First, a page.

And if, again, the locust has eaten up your years through your being cold and indifferent and idle, God can recover you from this sad mischief. He will give you to repent bitterly of this great sin; for a great sin it is to lose a moment which should be used for Jesus. But yet, if the Lord shall visit you with an intense hatred of such idleness, and sting you into action, and at the same time draw you by the cords of love into full consecration, you will, perhaps, by redoubled zeal, recover the lost seasons. Oh that God would make it so with those who hitherto have sadly loitered in the race! Oh that our smouldering logs would become flaming firebrands! Oh that our sluggards could be aroused into enthusiasts!
Do not invite the locusts to come, I pray you, in the hope of getting back that which they devour. No, no; no—a thousand times no. We do not want the locusts at all: we cannot endure sin, or doubt, or trifling. We want every year to be fruitful—fruitful with a hundred-fold increase. But if the evils have come, let us turn to God with penitence and faith, and He can yet restore to us the losses they have caused. III. I have done, when I have said just a word or two upon a third point. Here are locust-eaten years, and here are these locust-eaten years restored: and now,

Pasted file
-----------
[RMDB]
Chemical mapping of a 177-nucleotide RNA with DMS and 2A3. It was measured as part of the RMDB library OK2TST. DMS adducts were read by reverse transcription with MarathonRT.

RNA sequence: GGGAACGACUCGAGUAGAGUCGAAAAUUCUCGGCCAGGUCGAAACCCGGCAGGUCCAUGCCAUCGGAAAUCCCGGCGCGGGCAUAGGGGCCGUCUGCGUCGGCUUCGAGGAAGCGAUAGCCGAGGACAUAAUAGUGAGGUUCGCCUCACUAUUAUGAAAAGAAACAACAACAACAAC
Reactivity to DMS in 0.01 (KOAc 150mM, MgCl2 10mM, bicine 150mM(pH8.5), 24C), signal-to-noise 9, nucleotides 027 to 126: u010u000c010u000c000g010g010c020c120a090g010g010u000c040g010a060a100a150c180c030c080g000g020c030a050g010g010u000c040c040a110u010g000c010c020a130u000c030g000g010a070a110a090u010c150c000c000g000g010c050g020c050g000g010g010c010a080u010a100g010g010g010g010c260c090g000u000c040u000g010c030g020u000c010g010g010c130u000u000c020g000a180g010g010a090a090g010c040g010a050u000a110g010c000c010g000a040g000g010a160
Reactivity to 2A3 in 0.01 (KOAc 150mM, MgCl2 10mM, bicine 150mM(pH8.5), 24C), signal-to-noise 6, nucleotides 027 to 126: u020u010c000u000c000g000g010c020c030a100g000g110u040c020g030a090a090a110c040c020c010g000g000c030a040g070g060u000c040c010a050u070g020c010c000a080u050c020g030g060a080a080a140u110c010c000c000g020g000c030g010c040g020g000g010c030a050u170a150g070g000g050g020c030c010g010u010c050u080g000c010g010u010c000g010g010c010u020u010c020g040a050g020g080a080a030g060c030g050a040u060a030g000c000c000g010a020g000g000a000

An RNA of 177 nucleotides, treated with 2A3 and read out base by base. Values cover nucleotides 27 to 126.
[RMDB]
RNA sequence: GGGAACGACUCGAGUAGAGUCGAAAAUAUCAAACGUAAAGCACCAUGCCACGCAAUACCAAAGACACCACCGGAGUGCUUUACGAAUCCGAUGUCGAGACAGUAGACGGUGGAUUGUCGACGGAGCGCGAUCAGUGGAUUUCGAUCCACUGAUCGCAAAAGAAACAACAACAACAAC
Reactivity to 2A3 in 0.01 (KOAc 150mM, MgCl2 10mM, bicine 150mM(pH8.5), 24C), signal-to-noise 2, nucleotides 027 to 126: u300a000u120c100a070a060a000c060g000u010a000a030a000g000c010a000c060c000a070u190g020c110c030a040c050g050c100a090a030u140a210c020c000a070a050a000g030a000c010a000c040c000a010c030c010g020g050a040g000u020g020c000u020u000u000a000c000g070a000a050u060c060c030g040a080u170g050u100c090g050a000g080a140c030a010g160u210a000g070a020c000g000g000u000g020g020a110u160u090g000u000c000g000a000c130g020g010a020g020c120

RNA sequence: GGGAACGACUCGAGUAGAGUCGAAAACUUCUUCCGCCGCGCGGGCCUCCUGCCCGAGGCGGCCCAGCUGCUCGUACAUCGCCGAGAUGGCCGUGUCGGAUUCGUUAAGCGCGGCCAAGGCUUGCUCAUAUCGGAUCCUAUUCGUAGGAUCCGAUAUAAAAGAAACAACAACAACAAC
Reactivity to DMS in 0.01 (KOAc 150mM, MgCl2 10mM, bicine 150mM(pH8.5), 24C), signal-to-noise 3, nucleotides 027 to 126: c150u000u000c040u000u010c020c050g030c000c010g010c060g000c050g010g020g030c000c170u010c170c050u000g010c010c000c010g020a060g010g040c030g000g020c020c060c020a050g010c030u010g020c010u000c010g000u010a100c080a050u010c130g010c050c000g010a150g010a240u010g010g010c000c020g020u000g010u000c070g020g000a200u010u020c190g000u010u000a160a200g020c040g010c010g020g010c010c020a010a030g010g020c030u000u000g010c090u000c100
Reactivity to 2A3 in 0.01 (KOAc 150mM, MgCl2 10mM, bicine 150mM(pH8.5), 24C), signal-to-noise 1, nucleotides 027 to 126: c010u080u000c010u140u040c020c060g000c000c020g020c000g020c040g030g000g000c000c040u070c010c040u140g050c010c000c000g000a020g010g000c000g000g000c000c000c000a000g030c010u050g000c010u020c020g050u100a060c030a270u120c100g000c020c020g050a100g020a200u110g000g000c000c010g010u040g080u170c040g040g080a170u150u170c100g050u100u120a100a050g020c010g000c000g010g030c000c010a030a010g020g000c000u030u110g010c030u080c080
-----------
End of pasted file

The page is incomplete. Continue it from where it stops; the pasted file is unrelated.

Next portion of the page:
If God restores to us the years that the locust hath eaten. He has done a great deal for us; but notice that He is able to do yet more, and will do it, for what doth He say? He says, in the twenty-sixth verse, "And ye shall eat in plenty, and be satisfied, and praise the name of the Lord your God, that hath dealt wondrously with you: and my people shall never be ashamed." What a promise! You half-starved professors—you that are moping and mourning, who rise from the tables of the world unsatisfied, devoured with a griping hunger—if you turn to God with full purpose of heart, He will feed you with heavenly bread, and give you as real enjoyment as ever He gave to the best of His people. What shall come of it? Why, this shall come of it—that you who have had the most to mourn over shall be among the loudest singers. You shall praise the name of the Lord your God that hath dealt wondrously with you. You will cry, with tears running down your cheeks, "Who is a God like unto Thee, passing by transgression, iniquity, and sin?" I was a sinner up to the neck in filth; a despairing soul shut up in the densest darkness; but He has washed me, and He has brought me out into the light, and put a new song into my mouth. He is a glorious God—this God and Father of our Lord and Saviour Jesus Christ. I pray you may have intense enjoyment of His marvellous grace, and may pour forth your whole souls in His praise.